Sometimes, in the gaming industry, a game comes along that makes you redefine what a game really is. A lot of individuals like to limit things with their definition. To claim a video game isn’t a game because it doesn’t have the particular mechanics you are accustomed to seeing in a game, is absurd. What I’m trying to say, is, that the definition of a word is flexible. As independent developers continue to emerge, we begin to see more and more creative ways to define a video game, and I find that exciting!
Gone Home is one of those games; a game that really makes you reconsider your definition. Gone Home lacks any sort of combat system, leveling system, or even a scoring system. Gone Home is simply a first-person interactive experience, devoid of any type of traditional gameplay mechanic besides story and the interaction of objects within the game’s environment.
This may seem like an alien concept to those unaccustomed to such a concept. However, Gone Home shows an evolution in gaming: the ability to tell a compelling story without the conventional gameplay hooks required to engage an audience. Gone Home is not the first game to do this, but it’s one of the first games of its kind to attract so much attention.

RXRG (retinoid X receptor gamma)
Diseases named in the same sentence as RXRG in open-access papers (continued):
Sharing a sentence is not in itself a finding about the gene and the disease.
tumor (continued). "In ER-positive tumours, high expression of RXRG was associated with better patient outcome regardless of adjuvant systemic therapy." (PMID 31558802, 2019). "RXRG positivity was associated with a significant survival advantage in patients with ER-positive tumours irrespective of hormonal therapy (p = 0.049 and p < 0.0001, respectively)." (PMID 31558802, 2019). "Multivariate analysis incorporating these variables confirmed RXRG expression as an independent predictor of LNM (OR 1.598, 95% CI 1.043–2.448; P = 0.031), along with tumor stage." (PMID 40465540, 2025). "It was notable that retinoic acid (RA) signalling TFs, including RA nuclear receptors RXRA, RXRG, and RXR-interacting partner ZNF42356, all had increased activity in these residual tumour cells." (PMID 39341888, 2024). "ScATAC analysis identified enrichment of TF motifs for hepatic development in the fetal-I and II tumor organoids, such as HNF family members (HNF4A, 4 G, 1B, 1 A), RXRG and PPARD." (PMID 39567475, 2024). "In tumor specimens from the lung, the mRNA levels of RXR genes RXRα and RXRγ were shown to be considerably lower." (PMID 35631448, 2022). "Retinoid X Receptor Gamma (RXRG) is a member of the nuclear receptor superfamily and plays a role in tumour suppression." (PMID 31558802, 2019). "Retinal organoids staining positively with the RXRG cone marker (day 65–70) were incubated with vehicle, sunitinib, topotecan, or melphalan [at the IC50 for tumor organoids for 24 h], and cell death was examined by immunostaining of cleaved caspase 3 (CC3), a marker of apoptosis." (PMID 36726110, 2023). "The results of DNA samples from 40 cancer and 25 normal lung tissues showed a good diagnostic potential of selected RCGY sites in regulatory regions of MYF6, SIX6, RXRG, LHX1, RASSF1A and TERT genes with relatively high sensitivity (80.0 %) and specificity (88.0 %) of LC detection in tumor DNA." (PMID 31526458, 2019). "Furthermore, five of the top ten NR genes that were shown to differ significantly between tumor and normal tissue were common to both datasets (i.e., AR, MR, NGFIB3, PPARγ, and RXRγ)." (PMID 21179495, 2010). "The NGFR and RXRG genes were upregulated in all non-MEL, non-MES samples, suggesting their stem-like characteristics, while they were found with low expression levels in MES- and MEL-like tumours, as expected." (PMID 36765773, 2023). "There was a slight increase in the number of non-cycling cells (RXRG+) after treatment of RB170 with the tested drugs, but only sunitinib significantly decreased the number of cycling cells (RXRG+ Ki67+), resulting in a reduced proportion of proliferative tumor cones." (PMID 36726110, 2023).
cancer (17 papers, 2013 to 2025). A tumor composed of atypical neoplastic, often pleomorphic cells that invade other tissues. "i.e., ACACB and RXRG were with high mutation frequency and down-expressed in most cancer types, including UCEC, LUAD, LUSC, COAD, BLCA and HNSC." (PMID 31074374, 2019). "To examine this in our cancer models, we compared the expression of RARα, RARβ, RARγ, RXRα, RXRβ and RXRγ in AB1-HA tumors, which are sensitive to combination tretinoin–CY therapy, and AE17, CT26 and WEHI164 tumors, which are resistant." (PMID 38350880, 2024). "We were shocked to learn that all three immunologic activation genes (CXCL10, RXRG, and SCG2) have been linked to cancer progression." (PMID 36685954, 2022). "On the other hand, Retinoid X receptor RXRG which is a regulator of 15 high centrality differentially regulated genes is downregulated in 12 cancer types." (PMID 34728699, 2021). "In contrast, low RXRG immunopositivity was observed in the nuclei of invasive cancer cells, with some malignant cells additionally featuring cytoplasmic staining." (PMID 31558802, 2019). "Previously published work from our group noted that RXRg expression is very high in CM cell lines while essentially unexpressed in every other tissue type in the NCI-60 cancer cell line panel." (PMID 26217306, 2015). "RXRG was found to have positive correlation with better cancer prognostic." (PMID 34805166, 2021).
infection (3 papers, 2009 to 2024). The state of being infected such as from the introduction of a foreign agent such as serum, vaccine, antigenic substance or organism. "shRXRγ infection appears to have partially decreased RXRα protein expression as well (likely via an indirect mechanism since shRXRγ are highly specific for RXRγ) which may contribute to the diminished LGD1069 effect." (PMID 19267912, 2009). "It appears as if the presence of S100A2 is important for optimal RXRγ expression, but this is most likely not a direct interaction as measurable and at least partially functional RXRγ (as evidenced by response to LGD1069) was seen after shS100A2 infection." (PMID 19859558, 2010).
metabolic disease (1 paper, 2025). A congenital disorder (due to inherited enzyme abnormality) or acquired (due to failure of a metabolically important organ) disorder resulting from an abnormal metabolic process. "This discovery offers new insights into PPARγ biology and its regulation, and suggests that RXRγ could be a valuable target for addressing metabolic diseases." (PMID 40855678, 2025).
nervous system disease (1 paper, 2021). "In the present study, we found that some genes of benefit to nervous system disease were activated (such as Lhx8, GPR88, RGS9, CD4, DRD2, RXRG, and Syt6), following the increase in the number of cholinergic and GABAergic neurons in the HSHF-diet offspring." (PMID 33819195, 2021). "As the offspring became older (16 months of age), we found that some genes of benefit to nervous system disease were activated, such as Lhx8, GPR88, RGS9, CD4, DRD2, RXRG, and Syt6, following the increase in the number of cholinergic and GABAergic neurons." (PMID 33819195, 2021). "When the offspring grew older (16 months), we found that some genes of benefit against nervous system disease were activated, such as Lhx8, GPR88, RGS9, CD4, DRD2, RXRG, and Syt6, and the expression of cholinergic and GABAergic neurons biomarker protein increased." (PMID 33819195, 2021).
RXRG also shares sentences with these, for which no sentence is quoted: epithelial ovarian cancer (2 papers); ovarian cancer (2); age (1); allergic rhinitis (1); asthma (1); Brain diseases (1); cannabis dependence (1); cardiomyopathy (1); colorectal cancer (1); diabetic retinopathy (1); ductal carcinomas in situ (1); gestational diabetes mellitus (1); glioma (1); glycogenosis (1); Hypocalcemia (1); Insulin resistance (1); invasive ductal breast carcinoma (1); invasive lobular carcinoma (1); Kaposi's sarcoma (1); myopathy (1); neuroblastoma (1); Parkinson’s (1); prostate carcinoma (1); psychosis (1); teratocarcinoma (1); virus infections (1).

|Yea, this homemade crucifix isn’t creepy or anything.|
Gone Home isn’t only an interactive story, but also a period piece. The game takes place in the 1990s, complete with X-File references and anything else you can imagine. Growing up during that time really made Gone Home hit even harder for me, referencing fond memories from my early childhood. The pace of the story and the accuracy of the period culminate into a very enjoyable experience that stands on its own, despite lacking customary game mechanics.
Unfortunately, Gone Home can only be found on PC, Mac, and Linux currently. However, the makers of Gone Home, The Fullbright Company, state that coming to consoles is a possibility.